Her interest in Austen has inspired a seminar on Jane Austen and Virginia Woolf, a course that provides in depth study of the development of two of England's greatest novelists. In recent years she has been teaching exciting new seminars on the Postcolonial Novel and The Colonial Legacy in Africa: History and Literature. In both of those courses students have the opportunity to work on novels of their choosing for final projects.

Jo Trigilio

Jo Trigilio

Jo Trigilio received her Ph.D. in Philosophy with a concentration in Feminist Theory from the University of Oregon. Professor Trigilio has a special interest in the intersection of theory and practice. She specializes in oppression/liberation theories, including feminist and gender theories, race theories, and queer theory.

She is politically active in the queer community of Boston. Professor Trigilio has served on the board of directors for the National Women's and Gender Studies Association for six years. She is currently leading The Boston Dyke March History and Archive Project.

Tamara Cadet

Tamara Cadet

Tamara J. Cadet, Ph.D., L.I.C.S.W., M.P.H., is an Assistant Professor at the Simmons School of Social Work. She holds a faculty appointment at the Harvard School of Dental Medicine in Oral Health Policy and Epidemiology. Dr. Cadet chose Simmons to launch her academic career in July 2012, despite multiple...

Elizabeth Metallinos-Katsaras

Elizabeth Metallinos-Katsaras

Originally from Sonoma, California, I have been a faculty member of the Nutrition Department, for the past 16 years. I grew up on a farm in Sonoma, and am a first generation college graduate; my parents were of Greek descent, my Dad being a Greek immigrant. Food and good nutrition was always emphasized in my family, which was likely the inspiration for becoming a nutrition professional.


I completed my doctorate and dietetic internship at University of California, Davis and then came to Boston. I gained valuable public health experience by working at the Massachusetts Department of Public Health as a nutrition project manager. There I oversaw data management, research and evaluation activities for a variety of nutrition programs, such as WIC, The Growth and Nutrition Program, Food Stamp Outreach, and the Pregnancy and Pediatric Nutrition Surveillance Systems. My work there became the foundation of my future research agenda which centered on health of low income women and children.

My teaching philosophy has evolved into a pedagogy that emphasizes not only knowledge acquisition but application of learned principles and generalizations to new problems and situations, synthesis and integration of new information and ideas and application of this synthesized information to the solution of public health problems. I firmly believe in the power of good communication, both written and oral and have sought to emphasize these in my courses.

I have received several grants for my research from USDA and CDC. Most recently I was awarded the President’s Fund for Faculty Excellence grant, in which I am examining factors that affect gestational weight gain in a diverse sample of low income women. For about 14 years, I was the Director of Simmons Didactic Program in Dietetics and have recently become the Ruby Winslow Linn Endowed Chair of the Nutrition Department. I love working with my wonderful colleagues and students to continue to be the visionary Nutrition Department we’ve always been.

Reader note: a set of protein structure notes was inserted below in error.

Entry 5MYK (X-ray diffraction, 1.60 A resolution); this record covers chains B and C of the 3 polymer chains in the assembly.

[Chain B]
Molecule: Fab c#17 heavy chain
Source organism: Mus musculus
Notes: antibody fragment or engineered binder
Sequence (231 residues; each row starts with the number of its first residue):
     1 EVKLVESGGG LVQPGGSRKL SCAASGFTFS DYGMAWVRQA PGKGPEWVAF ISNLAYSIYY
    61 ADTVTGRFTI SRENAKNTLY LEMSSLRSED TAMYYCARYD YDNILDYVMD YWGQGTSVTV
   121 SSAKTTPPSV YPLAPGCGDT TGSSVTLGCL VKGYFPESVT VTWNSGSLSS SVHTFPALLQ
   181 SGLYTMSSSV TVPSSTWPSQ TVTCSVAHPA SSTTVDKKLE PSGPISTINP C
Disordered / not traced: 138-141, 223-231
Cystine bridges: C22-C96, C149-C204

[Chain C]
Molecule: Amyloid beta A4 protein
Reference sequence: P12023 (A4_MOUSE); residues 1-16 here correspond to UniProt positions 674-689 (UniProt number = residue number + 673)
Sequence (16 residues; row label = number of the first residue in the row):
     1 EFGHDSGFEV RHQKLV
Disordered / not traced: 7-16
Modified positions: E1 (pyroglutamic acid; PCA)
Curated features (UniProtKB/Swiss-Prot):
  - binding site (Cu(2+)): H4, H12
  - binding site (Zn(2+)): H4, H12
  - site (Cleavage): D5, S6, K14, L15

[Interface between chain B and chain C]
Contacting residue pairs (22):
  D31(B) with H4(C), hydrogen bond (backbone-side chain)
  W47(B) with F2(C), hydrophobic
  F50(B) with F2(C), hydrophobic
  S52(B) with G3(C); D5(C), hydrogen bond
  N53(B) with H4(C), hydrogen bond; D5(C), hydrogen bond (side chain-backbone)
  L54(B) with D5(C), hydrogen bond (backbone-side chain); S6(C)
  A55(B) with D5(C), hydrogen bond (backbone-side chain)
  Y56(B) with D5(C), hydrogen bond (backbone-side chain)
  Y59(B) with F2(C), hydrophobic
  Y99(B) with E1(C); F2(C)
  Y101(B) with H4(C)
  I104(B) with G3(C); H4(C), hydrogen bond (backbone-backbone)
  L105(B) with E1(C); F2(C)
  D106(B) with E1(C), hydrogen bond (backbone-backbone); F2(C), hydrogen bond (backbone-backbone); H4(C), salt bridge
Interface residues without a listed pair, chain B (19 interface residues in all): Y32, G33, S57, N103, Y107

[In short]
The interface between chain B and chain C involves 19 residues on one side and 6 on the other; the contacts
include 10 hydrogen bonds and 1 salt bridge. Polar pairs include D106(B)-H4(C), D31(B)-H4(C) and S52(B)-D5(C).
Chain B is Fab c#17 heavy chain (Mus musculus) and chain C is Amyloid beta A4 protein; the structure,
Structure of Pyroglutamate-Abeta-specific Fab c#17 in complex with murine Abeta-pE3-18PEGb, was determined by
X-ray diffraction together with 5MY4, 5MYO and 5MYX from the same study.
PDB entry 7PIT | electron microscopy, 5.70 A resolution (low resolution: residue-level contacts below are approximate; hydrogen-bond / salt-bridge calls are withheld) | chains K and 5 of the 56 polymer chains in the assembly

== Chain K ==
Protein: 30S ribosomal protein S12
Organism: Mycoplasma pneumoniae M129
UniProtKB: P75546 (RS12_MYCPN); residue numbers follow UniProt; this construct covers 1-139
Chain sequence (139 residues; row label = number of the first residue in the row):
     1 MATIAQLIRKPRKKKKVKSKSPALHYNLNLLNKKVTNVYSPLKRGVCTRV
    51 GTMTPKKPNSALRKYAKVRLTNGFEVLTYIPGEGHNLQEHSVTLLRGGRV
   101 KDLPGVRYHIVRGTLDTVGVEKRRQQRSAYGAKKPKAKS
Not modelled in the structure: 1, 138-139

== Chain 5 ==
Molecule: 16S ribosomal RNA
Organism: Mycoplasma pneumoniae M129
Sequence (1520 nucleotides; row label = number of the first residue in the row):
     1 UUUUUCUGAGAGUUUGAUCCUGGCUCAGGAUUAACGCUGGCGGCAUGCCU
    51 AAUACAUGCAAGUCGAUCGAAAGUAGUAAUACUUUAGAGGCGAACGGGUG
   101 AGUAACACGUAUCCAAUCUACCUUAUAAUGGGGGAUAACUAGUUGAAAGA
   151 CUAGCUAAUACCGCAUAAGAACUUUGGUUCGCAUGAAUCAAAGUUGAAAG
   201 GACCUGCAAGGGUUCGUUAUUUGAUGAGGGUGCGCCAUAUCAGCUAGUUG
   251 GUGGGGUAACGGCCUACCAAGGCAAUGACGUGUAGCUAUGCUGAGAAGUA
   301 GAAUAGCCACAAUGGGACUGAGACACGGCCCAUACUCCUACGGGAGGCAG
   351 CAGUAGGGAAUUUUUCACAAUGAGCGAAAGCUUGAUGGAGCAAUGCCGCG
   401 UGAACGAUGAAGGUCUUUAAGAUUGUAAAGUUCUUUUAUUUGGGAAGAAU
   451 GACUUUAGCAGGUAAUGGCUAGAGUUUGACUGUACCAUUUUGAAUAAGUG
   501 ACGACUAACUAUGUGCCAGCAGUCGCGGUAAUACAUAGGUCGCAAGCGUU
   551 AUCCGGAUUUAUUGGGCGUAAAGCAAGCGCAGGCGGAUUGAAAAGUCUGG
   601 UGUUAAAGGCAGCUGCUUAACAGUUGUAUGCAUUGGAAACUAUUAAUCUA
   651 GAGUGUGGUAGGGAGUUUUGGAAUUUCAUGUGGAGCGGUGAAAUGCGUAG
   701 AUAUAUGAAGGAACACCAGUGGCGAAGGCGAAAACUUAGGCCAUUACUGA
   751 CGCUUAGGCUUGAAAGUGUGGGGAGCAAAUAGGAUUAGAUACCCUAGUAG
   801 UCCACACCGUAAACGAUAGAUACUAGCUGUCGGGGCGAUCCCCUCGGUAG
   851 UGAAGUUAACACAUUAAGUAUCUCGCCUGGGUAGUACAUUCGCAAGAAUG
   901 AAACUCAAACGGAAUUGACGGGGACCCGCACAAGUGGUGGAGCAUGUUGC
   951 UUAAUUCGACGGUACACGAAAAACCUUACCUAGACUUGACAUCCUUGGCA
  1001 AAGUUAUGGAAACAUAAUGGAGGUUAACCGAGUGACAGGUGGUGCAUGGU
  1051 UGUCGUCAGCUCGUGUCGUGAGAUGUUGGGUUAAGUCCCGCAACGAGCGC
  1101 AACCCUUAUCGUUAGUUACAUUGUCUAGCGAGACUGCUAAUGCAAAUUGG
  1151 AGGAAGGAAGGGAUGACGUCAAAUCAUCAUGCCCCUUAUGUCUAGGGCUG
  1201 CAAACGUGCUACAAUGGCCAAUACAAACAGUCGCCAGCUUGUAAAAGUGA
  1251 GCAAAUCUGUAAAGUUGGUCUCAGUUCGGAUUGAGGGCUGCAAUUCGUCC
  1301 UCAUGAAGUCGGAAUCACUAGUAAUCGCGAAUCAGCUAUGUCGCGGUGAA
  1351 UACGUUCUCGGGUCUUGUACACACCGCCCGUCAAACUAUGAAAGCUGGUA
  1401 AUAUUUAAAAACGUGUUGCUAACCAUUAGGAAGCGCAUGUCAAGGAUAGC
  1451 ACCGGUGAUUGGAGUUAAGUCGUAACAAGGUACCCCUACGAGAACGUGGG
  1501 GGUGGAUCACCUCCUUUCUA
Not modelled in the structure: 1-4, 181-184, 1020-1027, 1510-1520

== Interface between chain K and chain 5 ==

Melanie Kimball

Melanie Kimball

Melanie Kimball, who began at GSLIS in Spring 2009, received her doctorate from the University of Illinois, Urbana-Champaign, where she also got her master's degree in library and information science. Kimball has published articles in Library Trends, Public Libraries, and Teacher-Librarian, among others.

Melanie Kimball's Curriculum Vitae


Lowry Pei

Lowry Pei

I grew up in St. Louis, got my B.A. in English at Harvard (1967) and my Ph.D. at Stanford (1975). I was a conscientious objector during the Vietnam war. I came to Simmons in 1985 after teaching at the University of Missouri, UC San Diego, and Harvard’s Expository Writing Program. Despite having done a dissertation on Anthony Trollope’s Palliser novels, I didn’t become a Victorianist; instead I’ve spent my career teaching writing. At Simmons I was director of Freshman Writing, later called Writing and Thinking, from 1985 to 1996, and then directed MCC, the first-year core/writing course, from 1996 to 1999. In 2004-2006, I led faculty workshops and seminars on teaching writing as part of the “Writing Infusion” initiative, whose goal is to have writing-intensive courses offered in all majors. I chaired the English Department 2002-2007.

I currently teach creative writing, both fiction and non-fiction, and Approaches to Literature, otherwise known as spring training for English majors.

Sarah Volkman

Sarah Volkman

Sarah Volkman is a Professor of Nursing at Simmons who has been involved in preparing nursing students in the basic science content since 1989. She is a graduate of the University of California, San Diego and Harvard T.H. Chan School of Public Health. She holds a joint appointment at the Harvard T.H. Chan School of Public Health, in Immunology and Infectious Diseases where she is a Principal Research Scientist. 

In addition to teaching at Simmons, she continues to teach Infectious Diseases at Harvard University, where her scientific research interests involve understanding population genetics and the mechanisms of drug resistance in the human pathogen, Plasmodium falciparum. Dr. Volkman is an international expert on malaria and works with the World Health Organization, the Centers for Disease Control and Prevention, and the Worldwide Antimalarial Drug Resistance Network, among other international groups focused on malaria. She is a Councilor for the American Society of Tropical Medicine and Hygiene. She has received several awards including the Young Investigator Award by the American Society of Tropical Medicine and Hygiene, and was a Senior Teaching Fellow and a Christensen Fellow at Harvard University. Dr. Volkman has been recognized for both her research and teaching at the Simmons School of Nursing and Health Sciences.